3. The NFA forbids the importation of Class III devices (which includes non-weapon accessories like suppressors) for purchase by private citizens. Again, doesn’t this infringe the right of states to regulate their militia? Is there an established theory by which the Commerce Clause legitimately supercedes the Second Amendment?
4. The Assault Weapons Ban of 1994 (which expired in 2004) further restricted the importation and sale of a wider class of weapons and accessories to “non law enforcement” personnel. Could states circumvent such restrictions by simply designating every “able-bodied adult” a member of their constitutionally protected militia? (And doesn’t the U.S. Code already make that designation?)
5. The federal government prohibits individuals from bearing arms in many locations outside of the District of Columbia — e.g., national parks, “federal” buildings within the states, airports. Is it clear that it has authority to do this in spite of the Second Amendment?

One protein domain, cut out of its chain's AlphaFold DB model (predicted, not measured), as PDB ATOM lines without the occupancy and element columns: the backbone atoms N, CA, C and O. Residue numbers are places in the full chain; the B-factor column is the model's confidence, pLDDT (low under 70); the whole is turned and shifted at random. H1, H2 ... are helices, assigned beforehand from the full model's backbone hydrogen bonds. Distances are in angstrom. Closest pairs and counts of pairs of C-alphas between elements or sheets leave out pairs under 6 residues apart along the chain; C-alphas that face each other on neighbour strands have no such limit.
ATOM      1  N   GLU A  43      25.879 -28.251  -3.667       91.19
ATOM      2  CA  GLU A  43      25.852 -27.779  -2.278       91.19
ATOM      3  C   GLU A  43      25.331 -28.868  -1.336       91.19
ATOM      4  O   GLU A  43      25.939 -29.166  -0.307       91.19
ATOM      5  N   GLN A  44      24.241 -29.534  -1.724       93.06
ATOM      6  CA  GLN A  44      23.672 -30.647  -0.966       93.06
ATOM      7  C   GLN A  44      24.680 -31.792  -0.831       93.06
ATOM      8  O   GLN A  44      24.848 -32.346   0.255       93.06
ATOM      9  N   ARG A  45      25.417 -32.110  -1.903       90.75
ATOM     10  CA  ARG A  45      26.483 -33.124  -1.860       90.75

After extensive research I found this 1995 essay by Reynolds and Kates that addresses many of these questions, and which concludes that under the states’ rights interpretation “most federal firearms laws would not be applicable to citizens covered by state militia laws–though no doubt the federal government would retain the power to outlaw weapons obviously unsuited for militia use such as derringers, wallet-guns, umbrella-guns, and sawed-off shotguns.”
[F]ederal gun control laws could, in effect, be nullified by state legislation that requires militia members to possess banned weapons–legislation that might well reach a majority of the state’s population.